• Jewish history of the town. "In 1936 windows of Jewish houses were often smashed. In the winter of 1936-37 Christian pickets  barred the way to Jewish shops. In 1938 there were violent riots - a mob attacked Jewish shops and booths and ruffians beat up any Jew they happened to come across. Some 40 Jews were injured. The uproar continued and the Jewish cemetery was desecrated, its fence torn down, many gravestones were broken, and some graves even dug up. In January 1942 the first murders of Jews and Poles took place. A unit of the Gestapo arrived in F to root out persons who had not fulfilled the task of providing food for the army units in the area. Some Polish farmers and Jewish families were seized and killed. ... In August 1942 the Judenrat was ordered to prepare a list of 1,200 Jewish inhabitants of Frampol and neighbouring townships, allegedly with a view to sending them to labour camps in Ukraine. The Judenrat had already heard rumours of deportations to extermination in various parts of the Lublin area, and the Jews were therefore advised to flee or go into hiding. When the Germans arrived in Frampol, they found it almost empty of Jews, and two of the members of the Judenrat explained that the Jews had fled. The Jews ... hid in neighbouring villages and did not return to their homes. Some sought refuge in the woods. Six Jews who were discovered were at once killed by the Germans. Many of the Jews of Frampol, who fled from the town in the summer of 1942, reached nearby Goraj and hid there. However, in October 1942 the Germans burnt the houses of the Jews of Goraj, and they were expelled to F. The last deportation from Frampol took place in November 1942. The Jews of Goraj and Frampol were assembled in the market place and marched 22 kilometres to the railway station at Zwierzyniec. At the station they were divided into two groups: some scores of young people were sent to the concentration camp at Majdanek, while the remainder of the deportees were put into wagons and transported to extermination at Belzec." [April 2009]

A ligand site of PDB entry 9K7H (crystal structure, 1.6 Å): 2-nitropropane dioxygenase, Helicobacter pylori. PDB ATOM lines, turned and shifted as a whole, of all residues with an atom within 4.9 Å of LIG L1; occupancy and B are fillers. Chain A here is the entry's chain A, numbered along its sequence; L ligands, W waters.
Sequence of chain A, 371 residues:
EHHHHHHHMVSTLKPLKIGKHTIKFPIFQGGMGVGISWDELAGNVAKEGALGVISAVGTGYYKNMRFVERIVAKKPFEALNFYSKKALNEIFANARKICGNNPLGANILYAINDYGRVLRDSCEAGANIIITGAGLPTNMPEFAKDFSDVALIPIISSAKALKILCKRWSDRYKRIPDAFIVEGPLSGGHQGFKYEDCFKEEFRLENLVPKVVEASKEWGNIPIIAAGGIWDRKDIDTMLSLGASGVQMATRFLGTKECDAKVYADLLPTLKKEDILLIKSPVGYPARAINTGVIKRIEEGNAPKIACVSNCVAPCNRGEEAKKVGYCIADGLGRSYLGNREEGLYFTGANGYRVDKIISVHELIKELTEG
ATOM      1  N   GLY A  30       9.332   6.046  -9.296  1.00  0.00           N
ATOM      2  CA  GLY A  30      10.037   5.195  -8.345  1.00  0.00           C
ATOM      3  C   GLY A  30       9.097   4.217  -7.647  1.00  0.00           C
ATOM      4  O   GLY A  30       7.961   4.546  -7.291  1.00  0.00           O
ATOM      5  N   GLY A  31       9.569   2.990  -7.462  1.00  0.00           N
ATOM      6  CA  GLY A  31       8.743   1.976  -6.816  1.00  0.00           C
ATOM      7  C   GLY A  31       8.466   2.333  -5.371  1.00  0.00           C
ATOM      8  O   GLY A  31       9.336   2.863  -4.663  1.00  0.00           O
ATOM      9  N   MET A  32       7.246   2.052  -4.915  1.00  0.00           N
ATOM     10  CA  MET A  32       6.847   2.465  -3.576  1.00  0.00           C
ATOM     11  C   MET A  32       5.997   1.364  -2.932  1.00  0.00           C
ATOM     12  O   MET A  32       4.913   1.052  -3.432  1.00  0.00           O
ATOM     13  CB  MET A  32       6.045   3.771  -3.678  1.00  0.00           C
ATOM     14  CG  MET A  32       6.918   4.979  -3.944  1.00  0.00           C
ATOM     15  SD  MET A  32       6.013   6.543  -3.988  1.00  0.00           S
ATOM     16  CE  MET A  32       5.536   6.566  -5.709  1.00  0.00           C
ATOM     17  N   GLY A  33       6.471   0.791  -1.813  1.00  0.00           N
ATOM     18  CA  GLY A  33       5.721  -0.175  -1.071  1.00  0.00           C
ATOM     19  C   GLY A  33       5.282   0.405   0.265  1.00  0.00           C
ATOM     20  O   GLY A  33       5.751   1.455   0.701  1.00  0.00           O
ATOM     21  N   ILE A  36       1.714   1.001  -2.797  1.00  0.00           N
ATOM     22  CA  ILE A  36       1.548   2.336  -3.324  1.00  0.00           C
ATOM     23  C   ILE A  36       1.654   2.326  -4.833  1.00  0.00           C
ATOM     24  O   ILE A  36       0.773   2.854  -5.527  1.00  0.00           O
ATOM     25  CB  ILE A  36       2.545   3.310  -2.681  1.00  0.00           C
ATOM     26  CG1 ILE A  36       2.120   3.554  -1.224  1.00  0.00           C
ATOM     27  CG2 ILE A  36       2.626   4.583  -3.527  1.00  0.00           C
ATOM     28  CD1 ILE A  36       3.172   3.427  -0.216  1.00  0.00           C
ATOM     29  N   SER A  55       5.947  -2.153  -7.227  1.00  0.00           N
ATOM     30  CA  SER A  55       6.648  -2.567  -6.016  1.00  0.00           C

Last Updated on Friday, 24 June 2016 14:43